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How to Teach Kids to Share

For young kids, sharing is not necessarily an easy concept to comprehend. However, this skill is essential to kids as they begin to socialize with their peers, and ultimately have an increased sense of self-awareness and understanding. More often than not, parents can easily recall a moment in their kid’s childhood where shouts of, “NO!” or “MINE!” played a regular role in simple day-to-day interactions.

Teaching Kids to Share
How to Teach Kids to Share

How do you plan on conquering this mighty feat of teaching your little ones to share? Here are a few of our top tips for easing this major milestone in your child’s development.

  • Encourage early socialization

    It is vital for kids to be able to empathize with their peers before they are able to understand the “why?” component behind sharing. Begin socializing your kids early by getting them to connect with schoolmates or siblings that are around the same age as them. You might find that kids naturally learn from observing one another. And, while conflict is bound to arise from time to time, learning to play well with others will help your kids become more aware of the impact of their actions.

  • Talk about taking turns

    Sharing is often linked with a child’s understanding of fairness. By teaching kids to take turns with toys or other items that you might want them to share, they are bound to become more understanding when it comes to loosening their natural possessiveness. Remind kids that they will get their turn, but that this also means that in the meantime they must learn to share and be patient.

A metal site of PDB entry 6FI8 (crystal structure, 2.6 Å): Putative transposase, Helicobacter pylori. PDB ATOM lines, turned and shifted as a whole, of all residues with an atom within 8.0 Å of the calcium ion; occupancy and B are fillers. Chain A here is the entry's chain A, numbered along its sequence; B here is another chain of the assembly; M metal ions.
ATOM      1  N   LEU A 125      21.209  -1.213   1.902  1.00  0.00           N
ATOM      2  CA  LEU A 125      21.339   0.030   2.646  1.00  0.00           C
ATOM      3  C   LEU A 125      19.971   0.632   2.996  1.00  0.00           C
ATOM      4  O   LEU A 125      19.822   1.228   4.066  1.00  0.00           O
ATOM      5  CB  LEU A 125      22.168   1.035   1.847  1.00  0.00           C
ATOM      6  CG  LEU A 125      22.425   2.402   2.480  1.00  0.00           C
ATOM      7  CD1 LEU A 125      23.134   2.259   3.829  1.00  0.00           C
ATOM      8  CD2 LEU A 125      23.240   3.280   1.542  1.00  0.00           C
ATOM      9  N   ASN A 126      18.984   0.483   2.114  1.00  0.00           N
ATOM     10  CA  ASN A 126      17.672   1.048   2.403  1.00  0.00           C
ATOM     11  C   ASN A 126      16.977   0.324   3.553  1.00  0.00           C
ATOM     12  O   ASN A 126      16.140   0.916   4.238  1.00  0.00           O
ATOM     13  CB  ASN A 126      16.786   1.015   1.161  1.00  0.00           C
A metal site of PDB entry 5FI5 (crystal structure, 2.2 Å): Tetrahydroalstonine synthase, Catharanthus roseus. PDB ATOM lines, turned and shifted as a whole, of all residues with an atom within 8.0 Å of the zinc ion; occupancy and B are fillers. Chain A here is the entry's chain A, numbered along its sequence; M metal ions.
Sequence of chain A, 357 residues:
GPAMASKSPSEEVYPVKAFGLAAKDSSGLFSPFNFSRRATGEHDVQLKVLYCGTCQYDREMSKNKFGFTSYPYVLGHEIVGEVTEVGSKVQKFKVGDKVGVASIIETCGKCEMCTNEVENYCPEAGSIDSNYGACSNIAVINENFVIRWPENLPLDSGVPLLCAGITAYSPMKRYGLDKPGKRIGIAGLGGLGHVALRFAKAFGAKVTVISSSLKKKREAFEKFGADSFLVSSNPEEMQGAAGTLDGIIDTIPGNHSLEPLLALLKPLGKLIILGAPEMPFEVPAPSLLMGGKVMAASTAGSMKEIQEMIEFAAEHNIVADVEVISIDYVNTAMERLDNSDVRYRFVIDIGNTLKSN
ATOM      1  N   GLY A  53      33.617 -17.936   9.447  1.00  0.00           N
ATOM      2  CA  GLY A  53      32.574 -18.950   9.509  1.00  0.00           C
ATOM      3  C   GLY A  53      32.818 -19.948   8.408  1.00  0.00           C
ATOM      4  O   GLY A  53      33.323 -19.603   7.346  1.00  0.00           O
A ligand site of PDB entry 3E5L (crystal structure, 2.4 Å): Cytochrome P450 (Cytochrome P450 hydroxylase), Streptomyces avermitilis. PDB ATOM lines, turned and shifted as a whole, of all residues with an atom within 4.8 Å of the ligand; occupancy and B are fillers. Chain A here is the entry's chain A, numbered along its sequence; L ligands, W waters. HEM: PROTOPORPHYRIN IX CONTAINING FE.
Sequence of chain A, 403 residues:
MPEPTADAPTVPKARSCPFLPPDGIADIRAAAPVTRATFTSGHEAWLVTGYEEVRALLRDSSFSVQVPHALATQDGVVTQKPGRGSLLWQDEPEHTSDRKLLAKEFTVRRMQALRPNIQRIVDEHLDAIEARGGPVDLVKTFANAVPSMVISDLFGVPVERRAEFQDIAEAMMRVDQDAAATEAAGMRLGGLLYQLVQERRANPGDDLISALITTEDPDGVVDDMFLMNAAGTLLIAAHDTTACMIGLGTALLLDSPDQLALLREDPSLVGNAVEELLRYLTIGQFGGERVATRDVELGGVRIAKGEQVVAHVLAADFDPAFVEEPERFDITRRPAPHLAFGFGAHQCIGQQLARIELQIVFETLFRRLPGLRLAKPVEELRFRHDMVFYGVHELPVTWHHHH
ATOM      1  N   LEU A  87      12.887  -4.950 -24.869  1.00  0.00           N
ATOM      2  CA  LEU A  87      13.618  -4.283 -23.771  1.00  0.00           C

• Lead by example

    In their early years, kids learn more than you might think from simply observing the actions of those around them. That being said, it will benefit your kids if you constantly model generosity first hand in your home by being vocal about sharing with others in your household. If you have older kids in the house, give them the opportunity to take the lead by having them share items like snacks or toys with their younger siblings. Experiencing generosity and sharing first hand will be a major help when it comes to learning to do it themselves.

  • Reward generosity

    A little positive reinforcement can go a long way when helping your kids form new habits like learning to share. When you see them employing their new skill by sharing items with friends or family members, be sure to take notice and acknowledge their actions. Even when it doesn’t seem like it, it is extremely common for kids to seek approval from their parents. By acknowledging your child’s progress, there will only be room for further improvement in the realm of sharing.

Ultimately, kids will learn and develop in their own ways, picking up habits like sharing in their own time. However, utilizing top parenting tips like these can be just what your kids need to get on the right path toward sharing.

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